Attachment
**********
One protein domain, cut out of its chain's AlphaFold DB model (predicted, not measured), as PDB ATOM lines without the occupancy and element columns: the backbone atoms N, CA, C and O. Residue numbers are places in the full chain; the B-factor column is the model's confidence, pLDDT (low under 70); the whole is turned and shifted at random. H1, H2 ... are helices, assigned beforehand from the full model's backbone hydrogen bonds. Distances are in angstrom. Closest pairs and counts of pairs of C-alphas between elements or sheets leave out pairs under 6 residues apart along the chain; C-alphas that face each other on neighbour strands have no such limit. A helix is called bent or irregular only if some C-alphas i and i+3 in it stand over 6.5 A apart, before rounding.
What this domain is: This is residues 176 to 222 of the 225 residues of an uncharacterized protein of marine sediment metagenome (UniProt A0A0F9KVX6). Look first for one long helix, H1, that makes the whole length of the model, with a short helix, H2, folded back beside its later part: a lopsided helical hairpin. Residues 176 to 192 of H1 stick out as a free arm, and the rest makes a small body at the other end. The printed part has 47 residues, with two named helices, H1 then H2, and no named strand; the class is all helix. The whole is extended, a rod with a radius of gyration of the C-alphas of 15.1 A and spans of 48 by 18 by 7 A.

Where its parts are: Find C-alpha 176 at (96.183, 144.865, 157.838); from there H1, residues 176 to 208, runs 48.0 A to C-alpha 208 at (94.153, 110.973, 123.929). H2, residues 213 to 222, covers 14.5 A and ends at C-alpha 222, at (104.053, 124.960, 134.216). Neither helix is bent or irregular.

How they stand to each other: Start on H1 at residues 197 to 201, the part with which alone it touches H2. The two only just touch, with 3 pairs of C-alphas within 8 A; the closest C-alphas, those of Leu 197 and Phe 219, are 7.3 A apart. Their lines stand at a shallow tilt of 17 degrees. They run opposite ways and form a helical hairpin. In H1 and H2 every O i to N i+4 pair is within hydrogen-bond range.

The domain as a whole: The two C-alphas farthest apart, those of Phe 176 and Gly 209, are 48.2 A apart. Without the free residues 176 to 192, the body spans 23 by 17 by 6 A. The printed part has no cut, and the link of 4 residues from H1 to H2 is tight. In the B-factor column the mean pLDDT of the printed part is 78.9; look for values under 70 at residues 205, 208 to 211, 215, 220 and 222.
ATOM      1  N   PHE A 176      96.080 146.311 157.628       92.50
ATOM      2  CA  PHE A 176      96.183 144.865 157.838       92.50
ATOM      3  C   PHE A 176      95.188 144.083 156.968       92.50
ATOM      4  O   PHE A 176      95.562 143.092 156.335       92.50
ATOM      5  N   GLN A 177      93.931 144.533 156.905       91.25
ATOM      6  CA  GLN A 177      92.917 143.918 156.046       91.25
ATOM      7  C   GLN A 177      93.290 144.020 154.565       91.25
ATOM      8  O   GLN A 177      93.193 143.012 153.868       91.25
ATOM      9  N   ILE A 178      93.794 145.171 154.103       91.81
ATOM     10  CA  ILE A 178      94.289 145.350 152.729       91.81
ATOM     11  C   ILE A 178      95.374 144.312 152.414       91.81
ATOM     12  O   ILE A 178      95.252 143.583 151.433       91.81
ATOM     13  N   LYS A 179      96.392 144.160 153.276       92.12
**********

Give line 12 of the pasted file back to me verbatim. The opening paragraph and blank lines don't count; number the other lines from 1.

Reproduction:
ATOM      8  O   GLN A 177      93.193 143.012 153.868       91.25